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How Long Would Balls Dropped on Different Planets Take to Reach the Surface?

By: Buzz Staff

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Last Updated: October 06, 2021, 09:03 IST

Representative image.

Representative image.

In the video, the Sun can be seen to be the strongest by attracting the ball from a distance of one kilometre in just 2.7 seconds. The second solar system body to win the race is Jupiter which attracts the ball to its surface in 9.0 seconds.

You must have learnt that if you went to the moon, you would weigh one-sixth of your weight on earth. You might also know that if you weigh 100 kilograms on Earth, you would weigh only 38 kilograms on Mars. But what about the rest of the planets in the solar system? What about the Sun? While using your weight percentage as a tool of comparison is great, comparing your weights on the major solar system bodies side-by-side may be a little overwhelming. For easier yet fascinating visualisation, two physicists teamed up to create something that would give you a fair comparative idea of the gravitational pulls of our solar system bodies. The idea was to track a ball left to fall on the solar system bodies from a distance of one kilometre. Comparing how quickly they reach the surface of the solar system objects, one could have a fair idea of the gravitational pull of the objects. The duo produced an 88-second illustration video that shows a ball dropping on all the solar bodies while calculating its speed and time elapsed in real-time.

Tweeting the video on Sunday, October 3, JAXA space scientist James O’Donoghue wrote, “Gravitational forces of the Solar System.” Crediting his collaborator Rami Mandow, who founded an Australian space-community platform called SpaceAustralia, O’Donoghue, who has been with NASA in the past, informed that the duo used data from NASA’s Planetary Fact Sheet.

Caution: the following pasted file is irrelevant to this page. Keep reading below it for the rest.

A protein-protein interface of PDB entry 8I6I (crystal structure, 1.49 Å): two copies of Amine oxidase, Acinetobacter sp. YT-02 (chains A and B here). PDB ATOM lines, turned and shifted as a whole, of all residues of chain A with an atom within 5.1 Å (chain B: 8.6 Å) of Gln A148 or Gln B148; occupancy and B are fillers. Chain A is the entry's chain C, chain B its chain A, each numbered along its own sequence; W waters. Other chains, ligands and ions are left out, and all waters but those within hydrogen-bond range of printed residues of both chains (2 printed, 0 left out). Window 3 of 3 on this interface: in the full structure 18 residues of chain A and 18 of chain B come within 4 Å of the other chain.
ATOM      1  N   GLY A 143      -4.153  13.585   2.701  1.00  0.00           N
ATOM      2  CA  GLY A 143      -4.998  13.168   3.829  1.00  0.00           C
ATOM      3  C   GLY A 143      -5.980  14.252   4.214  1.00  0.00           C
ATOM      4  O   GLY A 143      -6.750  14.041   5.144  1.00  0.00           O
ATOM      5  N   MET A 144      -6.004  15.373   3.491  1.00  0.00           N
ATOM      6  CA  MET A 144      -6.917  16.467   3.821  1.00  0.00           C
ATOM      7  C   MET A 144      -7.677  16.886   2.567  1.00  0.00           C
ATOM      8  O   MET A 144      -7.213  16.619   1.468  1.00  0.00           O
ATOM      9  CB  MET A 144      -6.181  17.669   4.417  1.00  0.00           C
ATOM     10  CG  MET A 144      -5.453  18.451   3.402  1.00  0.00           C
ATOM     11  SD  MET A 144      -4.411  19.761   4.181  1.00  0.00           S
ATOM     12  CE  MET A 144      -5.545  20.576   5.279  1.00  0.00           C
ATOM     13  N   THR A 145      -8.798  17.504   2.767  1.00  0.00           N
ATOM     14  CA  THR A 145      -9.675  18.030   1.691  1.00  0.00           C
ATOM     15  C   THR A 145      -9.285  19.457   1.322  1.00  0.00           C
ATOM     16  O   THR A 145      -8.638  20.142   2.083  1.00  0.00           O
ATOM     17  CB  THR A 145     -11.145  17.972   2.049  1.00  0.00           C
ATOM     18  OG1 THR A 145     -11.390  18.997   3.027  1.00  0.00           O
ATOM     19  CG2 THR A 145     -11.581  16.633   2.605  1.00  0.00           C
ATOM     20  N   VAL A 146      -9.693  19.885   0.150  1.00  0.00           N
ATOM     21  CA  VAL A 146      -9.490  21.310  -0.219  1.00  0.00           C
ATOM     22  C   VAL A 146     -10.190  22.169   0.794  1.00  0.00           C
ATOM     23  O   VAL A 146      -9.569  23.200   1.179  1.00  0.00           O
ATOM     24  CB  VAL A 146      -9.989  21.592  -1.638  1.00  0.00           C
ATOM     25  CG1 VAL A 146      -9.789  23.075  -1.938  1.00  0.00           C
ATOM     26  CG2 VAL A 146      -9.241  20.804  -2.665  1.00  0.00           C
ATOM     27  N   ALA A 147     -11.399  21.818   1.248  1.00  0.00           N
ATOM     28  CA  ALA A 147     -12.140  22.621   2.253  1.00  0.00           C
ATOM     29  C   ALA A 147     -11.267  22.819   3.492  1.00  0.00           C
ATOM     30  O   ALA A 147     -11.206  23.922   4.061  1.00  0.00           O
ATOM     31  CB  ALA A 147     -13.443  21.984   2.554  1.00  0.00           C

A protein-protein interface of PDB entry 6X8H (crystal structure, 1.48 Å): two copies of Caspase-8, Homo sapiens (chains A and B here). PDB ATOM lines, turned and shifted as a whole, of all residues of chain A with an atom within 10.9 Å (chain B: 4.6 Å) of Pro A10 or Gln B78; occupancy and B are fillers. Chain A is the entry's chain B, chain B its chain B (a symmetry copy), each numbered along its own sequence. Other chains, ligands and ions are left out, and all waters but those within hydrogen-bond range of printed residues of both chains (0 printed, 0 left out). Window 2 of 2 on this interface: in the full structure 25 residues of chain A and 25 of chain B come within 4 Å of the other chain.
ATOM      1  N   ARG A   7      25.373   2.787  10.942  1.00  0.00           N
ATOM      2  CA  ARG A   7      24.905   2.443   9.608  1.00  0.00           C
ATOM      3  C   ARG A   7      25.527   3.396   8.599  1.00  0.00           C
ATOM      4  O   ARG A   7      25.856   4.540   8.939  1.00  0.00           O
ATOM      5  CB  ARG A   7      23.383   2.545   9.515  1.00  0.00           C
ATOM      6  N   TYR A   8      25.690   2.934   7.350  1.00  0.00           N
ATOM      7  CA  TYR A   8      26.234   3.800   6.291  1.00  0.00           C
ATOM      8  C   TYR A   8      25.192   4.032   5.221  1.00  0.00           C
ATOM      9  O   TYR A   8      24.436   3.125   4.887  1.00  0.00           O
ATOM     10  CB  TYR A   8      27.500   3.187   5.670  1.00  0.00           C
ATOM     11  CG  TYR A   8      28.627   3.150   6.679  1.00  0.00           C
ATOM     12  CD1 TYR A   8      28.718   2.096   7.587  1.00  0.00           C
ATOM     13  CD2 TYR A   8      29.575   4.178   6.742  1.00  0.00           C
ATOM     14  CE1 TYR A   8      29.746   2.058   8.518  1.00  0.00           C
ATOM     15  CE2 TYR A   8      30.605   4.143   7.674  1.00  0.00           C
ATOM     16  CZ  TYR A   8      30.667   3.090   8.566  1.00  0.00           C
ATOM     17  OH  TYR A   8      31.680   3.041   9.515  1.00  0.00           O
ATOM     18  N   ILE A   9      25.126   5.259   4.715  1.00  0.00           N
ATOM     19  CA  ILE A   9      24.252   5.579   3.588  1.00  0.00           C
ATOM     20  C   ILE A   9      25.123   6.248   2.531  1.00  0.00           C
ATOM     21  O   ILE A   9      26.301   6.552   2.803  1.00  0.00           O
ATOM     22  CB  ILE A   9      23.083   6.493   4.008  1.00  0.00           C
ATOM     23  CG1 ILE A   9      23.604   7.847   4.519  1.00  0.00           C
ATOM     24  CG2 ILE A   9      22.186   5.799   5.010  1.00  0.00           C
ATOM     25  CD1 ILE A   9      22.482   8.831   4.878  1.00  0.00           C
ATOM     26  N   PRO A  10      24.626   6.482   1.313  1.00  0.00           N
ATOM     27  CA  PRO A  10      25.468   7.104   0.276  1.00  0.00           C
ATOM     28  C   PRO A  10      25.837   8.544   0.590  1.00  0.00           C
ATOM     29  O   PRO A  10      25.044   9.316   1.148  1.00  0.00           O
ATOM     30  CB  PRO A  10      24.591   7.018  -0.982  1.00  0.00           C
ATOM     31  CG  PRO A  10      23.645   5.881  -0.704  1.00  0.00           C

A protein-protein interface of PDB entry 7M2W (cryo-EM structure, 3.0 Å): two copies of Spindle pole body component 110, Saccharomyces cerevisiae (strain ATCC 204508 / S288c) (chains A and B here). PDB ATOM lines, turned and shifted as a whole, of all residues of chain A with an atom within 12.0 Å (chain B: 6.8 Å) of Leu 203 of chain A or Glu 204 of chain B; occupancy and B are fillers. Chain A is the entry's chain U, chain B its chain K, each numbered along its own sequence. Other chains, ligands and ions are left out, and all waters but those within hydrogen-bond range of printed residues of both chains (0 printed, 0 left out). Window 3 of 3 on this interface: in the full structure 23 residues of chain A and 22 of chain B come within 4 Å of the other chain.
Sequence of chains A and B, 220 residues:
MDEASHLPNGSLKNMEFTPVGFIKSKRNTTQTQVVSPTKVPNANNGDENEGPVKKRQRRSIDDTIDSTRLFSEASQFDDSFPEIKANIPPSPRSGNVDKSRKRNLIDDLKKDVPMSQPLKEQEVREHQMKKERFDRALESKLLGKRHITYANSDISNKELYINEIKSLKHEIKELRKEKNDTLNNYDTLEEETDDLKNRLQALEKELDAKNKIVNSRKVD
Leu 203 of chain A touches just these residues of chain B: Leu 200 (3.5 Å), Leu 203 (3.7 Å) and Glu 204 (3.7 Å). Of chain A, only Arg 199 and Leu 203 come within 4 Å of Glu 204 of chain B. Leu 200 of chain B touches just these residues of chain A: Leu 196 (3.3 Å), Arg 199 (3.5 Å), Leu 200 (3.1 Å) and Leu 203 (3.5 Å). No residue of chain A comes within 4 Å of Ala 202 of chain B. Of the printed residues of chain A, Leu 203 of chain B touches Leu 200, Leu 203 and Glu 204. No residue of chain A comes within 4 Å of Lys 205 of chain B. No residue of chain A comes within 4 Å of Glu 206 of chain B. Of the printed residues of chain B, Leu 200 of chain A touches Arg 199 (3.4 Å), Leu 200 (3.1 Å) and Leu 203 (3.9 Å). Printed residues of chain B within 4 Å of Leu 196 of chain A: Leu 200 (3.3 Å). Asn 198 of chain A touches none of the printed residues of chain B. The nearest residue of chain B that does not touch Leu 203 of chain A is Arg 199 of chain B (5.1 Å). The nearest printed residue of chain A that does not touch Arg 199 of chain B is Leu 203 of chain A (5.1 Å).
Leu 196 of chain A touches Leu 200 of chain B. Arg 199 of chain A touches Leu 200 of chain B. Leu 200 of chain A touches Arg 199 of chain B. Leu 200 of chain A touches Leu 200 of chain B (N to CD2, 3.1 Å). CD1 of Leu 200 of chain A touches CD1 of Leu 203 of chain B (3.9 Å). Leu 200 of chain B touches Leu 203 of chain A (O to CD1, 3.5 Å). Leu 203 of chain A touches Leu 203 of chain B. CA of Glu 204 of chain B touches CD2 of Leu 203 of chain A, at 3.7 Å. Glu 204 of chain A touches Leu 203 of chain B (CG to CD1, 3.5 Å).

In the video, the Sun can be seen to be the strongest by attracting the ball from a distance of one kilometre in just 2.7 seconds. The second solar system body to win the race is Jupiter which attracts the ball to its surface in 9.0 seconds. The third is Neptune with a score of 13.4 seconds. Saturn and Earth are fourth and fifth respectively but their pulls are comparable with Saturn being scoring 13.8 seconds and Earth taking 14.3 seconds to attract the ball to its surface. Uranus and Venus, both stand at 15 seconds while Mercury and Mars take 23.2 seconds for the ball to reach its surface. The moon takes 35.3 seconds and Pluto takes 56.7 seconds. The last one is Ceres, the biggest asteroid, which takes 84.3 seconds.

Please note that for the definition of ‘surface,’ scientists use an atmospheric pressure of 1 bar, given that the gas giant planets do not have surfaces like earth. Also, the calculations used surface gravity at equators of the bodies, thereby ignoring the rotational effects for the sake of simplicity.

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first published:October 04, 2021, 15:04 IST
last updated:October 06, 2021, 09:03 IST
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